Summary of Applied Economics

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  • Applicable


This excellent, short, clear book should be part of everyone’s reference library, particularly those who wish to understand standard conservative economic thought. The distinctions author Thomas Sowell draws between political and economic logic should become a valuable part of each voter’s mental apparatus. Writing to educate the general reader, not to further instruct the sophisticated economist, the author advocates minimal government interference. He calls for as little regulation as possible, mainly because regulations have unintended and usually undesirable economic consequences when seen with a long-range perspective. Sowell’s concise, easy-to-read style cuts through the jargon of most economic discussions to lay bare the underlying, plain heartwood. It is easy to quibble here and there. Sowell doesn’t offer lots of statistics and back-up material. And, he seems to argue against individual economic decision making when he tilts a drug pricing discussion into a sermon against Americans buying medicine at low Canadian prices. However, finds that his book stands on its merits nonetheless, as long as you understand that the author has a political - as well as an economic - point of view.

About the Author

Thomas Sowell is the Rose and Milton Friedman Senior Fellow on Public Policy at the Hoover Institution at Stanford University. He has written for Forbes, Fortune, Newsweek, TIME and other publications. His previous books include Basic Economics, Knowledge and Decisions, Ethnic America, Race and Culture and The Vision of the Anointed, among others.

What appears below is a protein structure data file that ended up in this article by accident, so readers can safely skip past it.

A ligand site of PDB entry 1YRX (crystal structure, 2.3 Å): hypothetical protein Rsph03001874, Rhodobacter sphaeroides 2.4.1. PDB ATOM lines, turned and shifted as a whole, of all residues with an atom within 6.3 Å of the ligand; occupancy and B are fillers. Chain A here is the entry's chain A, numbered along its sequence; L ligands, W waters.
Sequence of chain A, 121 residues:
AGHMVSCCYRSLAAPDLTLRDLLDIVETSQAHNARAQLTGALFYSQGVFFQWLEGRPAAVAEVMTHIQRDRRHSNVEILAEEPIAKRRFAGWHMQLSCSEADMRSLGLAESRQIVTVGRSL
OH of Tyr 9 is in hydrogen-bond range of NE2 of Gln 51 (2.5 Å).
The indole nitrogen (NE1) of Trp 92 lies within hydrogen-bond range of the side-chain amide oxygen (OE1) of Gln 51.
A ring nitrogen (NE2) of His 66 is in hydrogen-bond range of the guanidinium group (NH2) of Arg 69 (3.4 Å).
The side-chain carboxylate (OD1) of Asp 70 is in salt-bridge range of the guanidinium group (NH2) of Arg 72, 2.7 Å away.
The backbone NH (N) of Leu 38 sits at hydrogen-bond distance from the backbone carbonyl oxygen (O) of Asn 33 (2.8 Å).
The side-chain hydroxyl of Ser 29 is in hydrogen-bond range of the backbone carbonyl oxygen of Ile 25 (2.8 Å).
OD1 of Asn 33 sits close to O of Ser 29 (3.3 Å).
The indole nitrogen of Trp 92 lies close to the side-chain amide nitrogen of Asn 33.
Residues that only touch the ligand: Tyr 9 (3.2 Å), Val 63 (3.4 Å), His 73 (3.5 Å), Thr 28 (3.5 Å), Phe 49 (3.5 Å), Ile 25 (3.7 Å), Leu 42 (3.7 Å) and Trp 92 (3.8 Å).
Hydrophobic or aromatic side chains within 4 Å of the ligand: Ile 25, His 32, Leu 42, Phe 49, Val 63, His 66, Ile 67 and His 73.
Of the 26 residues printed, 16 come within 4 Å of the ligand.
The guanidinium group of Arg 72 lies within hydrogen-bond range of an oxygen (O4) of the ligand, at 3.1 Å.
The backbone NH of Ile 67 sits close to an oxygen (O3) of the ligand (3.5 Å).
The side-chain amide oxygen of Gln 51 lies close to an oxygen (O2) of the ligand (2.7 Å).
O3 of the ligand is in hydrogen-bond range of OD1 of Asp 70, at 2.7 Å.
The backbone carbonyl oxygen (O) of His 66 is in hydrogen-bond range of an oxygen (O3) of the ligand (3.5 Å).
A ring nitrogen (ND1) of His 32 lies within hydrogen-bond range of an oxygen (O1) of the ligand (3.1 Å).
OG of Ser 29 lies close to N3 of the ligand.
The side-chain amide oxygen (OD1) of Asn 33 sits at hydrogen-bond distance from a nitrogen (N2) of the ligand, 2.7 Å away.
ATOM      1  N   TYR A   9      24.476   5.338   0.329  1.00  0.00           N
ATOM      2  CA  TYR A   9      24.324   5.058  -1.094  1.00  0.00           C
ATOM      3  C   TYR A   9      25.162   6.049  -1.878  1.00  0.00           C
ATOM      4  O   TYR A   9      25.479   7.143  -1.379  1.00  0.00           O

Economic Thinking about Real World Issues

Knowing about economics is one thing, but applying economic thinking to real-world issues is something else again. Many people know the basic facts of economic life - for example, that when supply is low and demand is great, prices rise, and that when prices rise to a certain level, more supply enters the market and prices fall. It’s clear to most people that there is a wage for which they won’t work, a wage at which they will work, a wage at which it makes sense for them to hire help and a wage at which it doesn’t make sense. But even though people may know that refusing to let prices rise will prevent new supply from coming into the market, and that keeping wages artificially high will result in fewer people getting hired, they often advocate policies that make little or no sense in the face of economic reality.

Well, perhaps it’s not quite fair to say that these policies make no sense. They do make some sense, but only for a few people over the short term. For most people, they make no sense over the long term. For example, you may not be willing to make the sacrifices necessary to pay a doctor with your own money. But you...

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    M. F. 3 years ago
    I tried to get Applied economics from text to speech.I understand the speech version and the computer generated speech was irritating to the ears
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    Ð. Ð. 5 years ago
    You can be translated into Russian ?
    • Avatar
      Anna Barshay 5 years ago
      Уважаемый читатель,
      Эта книга была написана более 10 лет назад. При переводе мы отдаем предпочтение тем книгам, которые вышли в последние годы, поскольку рассматриваемые в книге примеры и обстоятельства быстро устаревают.
      Мы будем Вам признательны, если Вы поделитесь с нами своими идеями о том, что включить в нашу русскую библиотеку, на специальной странице "Предложите книгу".

      Русская редакция getAbstract
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    Ð. Ð. 5 years ago
    You can be translated into Russian ?
  • Avatar
    D. W. 9 years ago
    A great summary of a bigoted, blinded individual's views. By explaining the core tenents of economic conservatism so clearly, it's easier than ever to dismiss them as logical fallacy.